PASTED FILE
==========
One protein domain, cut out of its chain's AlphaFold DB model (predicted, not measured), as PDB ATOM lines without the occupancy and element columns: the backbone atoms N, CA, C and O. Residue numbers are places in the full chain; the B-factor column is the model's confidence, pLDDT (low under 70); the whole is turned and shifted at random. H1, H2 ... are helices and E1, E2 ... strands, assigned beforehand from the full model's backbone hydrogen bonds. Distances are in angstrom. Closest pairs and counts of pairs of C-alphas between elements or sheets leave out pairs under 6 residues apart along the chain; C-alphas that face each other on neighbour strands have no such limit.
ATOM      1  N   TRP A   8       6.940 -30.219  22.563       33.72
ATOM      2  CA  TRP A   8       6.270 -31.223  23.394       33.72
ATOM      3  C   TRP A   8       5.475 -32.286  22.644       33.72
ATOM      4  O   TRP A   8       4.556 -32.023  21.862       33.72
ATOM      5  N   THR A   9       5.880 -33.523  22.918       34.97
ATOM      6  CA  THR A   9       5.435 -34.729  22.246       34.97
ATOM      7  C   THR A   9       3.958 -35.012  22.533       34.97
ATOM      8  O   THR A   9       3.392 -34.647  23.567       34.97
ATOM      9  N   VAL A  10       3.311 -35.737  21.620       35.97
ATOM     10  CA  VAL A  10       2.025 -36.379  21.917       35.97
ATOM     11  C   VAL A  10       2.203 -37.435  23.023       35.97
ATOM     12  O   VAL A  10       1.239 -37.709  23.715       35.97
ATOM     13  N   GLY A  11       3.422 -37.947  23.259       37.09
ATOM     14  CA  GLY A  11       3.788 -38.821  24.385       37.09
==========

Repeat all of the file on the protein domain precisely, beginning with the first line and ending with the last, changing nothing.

One protein domain, cut out of its chain's AlphaFold DB model (predicted, not measured), as PDB ATOM lines without the occupancy and element columns: the backbone atoms N, CA, C and O. Residue numbers are places in the full chain; the B-factor column is the model's confidence, pLDDT (low under 70); the whole is turned and shifted at random. H1, H2 ... are helices and E1, E2 ... strands, assigned beforehand from the full model's backbone hydrogen bonds. Distances are in angstrom. Closest pairs and counts of pairs of C-alphas between elements or sheets leave out pairs under 6 residues apart along the chain; C-alphas that face each other on neighbour strands have no such limit.
ATOM      1  N   TRP A   8       6.940 -30.219  22.563       33.72
ATOM      2  CA  TRP A   8       6.270 -31.223  23.394       33.72
ATOM      3  C   TRP A   8       5.475 -32.286  22.644       33.72
ATOM      4  O   TRP A   8       4.556 -32.023  21.862       33.72
ATOM      5  N   THR A   9       5.880 -33.523  22.918       34.97
ATOM      6  CA  THR A   9       5.435 -34.729  22.246       34.97
ATOM      7  C   THR A   9       3.958 -35.012  22.533       34.97
ATOM      8  O   THR A   9       3.392 -34.647  23.567       34.97
ATOM      9  N   VAL A  10       3.311 -35.737  21.620       35.97
ATOM     10  CA  VAL A  10       2.025 -36.379  21.917       35.97
ATOM     11  C   VAL A  10       2.203 -37.435  23.023       35.97
ATOM     12  O   VAL A  10       1.239 -37.709  23.715       35.97
ATOM     13  N   GLY A  11       3.422 -37.947  23.259       37.09
ATOM     14  CA  GLY A  11       3.788 -38.821  24.385       37.09